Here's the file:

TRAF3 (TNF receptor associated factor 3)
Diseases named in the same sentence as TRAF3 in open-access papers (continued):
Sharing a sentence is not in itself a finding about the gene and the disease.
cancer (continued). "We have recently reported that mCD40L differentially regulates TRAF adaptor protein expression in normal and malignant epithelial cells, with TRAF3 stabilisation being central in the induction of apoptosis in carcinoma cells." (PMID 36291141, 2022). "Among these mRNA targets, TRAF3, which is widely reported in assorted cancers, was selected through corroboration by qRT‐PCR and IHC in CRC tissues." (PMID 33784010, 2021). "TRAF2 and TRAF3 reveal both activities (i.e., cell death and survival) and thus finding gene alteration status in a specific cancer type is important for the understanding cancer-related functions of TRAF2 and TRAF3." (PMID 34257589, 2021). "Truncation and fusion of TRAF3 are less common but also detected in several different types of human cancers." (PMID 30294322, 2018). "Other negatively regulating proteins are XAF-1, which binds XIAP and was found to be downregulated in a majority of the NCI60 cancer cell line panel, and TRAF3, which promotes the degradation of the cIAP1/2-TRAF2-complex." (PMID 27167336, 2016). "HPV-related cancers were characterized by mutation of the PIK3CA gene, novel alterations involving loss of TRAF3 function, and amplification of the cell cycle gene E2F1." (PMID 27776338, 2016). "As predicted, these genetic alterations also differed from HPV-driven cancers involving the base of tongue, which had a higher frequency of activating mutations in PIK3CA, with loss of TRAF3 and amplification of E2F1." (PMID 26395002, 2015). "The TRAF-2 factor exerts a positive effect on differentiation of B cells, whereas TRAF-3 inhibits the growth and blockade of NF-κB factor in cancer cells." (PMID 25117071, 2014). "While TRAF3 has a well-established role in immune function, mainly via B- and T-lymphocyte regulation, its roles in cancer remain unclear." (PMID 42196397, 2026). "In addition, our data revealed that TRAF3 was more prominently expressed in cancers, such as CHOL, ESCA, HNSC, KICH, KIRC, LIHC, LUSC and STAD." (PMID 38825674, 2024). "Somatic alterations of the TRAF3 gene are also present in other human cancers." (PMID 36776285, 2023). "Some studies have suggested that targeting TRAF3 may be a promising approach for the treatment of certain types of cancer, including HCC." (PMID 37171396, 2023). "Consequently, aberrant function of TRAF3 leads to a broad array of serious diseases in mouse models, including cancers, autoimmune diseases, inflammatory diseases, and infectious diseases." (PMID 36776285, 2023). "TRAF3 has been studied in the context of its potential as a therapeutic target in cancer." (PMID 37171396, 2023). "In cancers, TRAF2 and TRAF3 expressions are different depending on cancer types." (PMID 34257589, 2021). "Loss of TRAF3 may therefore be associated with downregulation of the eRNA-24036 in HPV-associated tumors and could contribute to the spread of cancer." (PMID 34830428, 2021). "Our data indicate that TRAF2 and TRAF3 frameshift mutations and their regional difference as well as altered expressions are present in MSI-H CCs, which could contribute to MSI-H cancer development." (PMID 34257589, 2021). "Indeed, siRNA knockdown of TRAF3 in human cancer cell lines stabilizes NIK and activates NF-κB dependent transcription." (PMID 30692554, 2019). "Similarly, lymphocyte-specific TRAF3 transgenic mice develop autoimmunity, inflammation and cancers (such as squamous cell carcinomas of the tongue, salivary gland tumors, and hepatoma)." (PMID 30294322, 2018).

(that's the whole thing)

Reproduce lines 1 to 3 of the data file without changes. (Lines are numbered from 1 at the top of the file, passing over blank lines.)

TRAF3 (TNF receptor associated factor 3)
Diseases named in the same sentence as TRAF3 in open-access papers (continued):
Sharing a sentence is not in itself a finding about the gene and the disease.